GCo Revisits The Gamification of Parenting

GCo Revisits The Gamification of Parenting

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GAMIFY YOUR GROUNDED KIDS’ WAY OUT

The weekend has come, and parents of young kids know what that means: no escape from the kids for two days! To help you manage we’re revisiting the concept of the gamification of parenting. The Huffington Post recently reported on a mom who designed her own gamification methods to ground her kids.

With her kids in trouble again, Lynette was determined to come up with a creative way for them to be grounded. She told her kids that they had to earn 500 points in order to become ungrounded. Then she provided them with a list of tasks and the point value they would earn when they completed a task.

The list included such tasks as watering house plants for 10 points, cleaning and washing the kitchen desk for 20 points, writing a nice letter to someone in the family for 10 points, preparing and cook dinner for 50 points or doing one load of laundry – wash, dry, fold and put away – for 100 points.

She reported that her son was able to earn his 500 points within a single day and her other two children are working on earning their points still.

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Is Lynette onto something? By providing her kids with choirs to complete, Lynette made being grounded something that had a tangible consequence. Her kids did not just sit in their rooms for a few days, pretending to think about why they were grounded. Her kids probably did think about why they were grounded as they completed the tasks on the list.

Her list of “tasks” that they needed to complete in order to earn points also put her children in charge of how long they were grounded for. What parent has not heard how ‘unfair’ it is from their child that they are grounded? Or heard their kid ask for their punishment to end early? Lynette bypassed all that talk by putting the length of how long they were grounded in her kids’ hands.

Her method of grounding also provided an opportunity for her kids to think and reason. Her son decided that he only wanted to be grounded for a short time and went to work completing tasks in order to earn his 500 points. All of her kids had to create their own strategy for earning their 500 points – would they go just for big tasks with big points, a combination of a few big tasks and a few smaller tasks, or do all the smaller tasks because perhaps they thought they were quicker in order to earn their 500 points? Her method of grounding allowed her kids to strategize (and exercise their Math skills in the process).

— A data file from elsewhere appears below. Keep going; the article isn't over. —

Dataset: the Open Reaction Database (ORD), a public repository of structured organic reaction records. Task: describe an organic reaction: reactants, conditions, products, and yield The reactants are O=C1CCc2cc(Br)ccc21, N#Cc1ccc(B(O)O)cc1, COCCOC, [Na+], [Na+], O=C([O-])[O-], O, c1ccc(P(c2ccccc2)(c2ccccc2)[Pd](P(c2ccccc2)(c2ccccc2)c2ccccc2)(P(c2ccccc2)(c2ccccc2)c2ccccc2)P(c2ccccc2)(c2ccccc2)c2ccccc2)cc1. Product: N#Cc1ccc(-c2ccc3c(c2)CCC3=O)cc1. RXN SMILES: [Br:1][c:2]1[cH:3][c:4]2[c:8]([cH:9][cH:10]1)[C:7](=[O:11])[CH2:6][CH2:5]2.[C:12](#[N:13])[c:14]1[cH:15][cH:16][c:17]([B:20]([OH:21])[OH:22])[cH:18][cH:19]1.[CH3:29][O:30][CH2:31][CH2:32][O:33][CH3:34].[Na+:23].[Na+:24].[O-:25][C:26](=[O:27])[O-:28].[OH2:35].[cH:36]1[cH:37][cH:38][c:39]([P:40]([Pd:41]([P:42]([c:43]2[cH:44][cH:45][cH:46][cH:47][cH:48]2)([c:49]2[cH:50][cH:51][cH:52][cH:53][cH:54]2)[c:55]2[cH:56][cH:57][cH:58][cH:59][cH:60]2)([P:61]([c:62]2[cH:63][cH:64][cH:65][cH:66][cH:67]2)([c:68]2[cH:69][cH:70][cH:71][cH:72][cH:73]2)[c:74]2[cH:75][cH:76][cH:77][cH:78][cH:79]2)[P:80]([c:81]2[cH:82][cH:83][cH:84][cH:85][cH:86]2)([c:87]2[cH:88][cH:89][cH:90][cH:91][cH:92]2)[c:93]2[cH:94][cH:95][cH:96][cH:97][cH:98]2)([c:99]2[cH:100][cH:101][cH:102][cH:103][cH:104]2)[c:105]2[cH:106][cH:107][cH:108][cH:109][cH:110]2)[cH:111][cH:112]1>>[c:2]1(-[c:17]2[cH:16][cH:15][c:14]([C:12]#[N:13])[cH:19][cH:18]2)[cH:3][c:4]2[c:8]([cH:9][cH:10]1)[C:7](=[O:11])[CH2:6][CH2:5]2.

Maybe Lynette just landed on a new niche, the gamification of parenting. Could it be coming to an app near you soon?

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2 COMMENTS

  1. I absolutely love this. I’m going to talk to my wife about this tonight. I’ve got a 5 year old. The rules might need to be adjusted for a bit, but I think I could come up with something. I’ll post what ever I come up with.

  2. Really glad to see parents being more creative. However, there is a BIG problem with this method: gets kids to hate chores. Things that kids should grow up learning to incorporate into their lives constructively should not be used as punishments. This includes fitness (no extra laps in gym class), health (eat your broccoli if you want ice-cream) or chores.

    A much better way to do this is keep everything exactly the same, but reframe the language. Don’t say, “you were bad so now you are punished,” instead say, “you are expected to be a productive member of this family and as such, this is what you are expected to accomplish. Meeting these accomplishments grants you XYZ privileges, and not meeting expectations means the removal of privileges”.

    Now, the kids’ reward is tied to something much more emotionally healthy and tangible, and the parents don’t look like the bad guy for ‘punishing’ kids. Use the same point system to keep track of meeting expectations. Need to meet 500 points a day (or week, etc. depending on target and values for activities) in order to keep your privileges. For more explanation, see this blog post: http://impetusengagement.com/blog/2012/11/7/can-there-be-a-punishment-free-home-part-1.html

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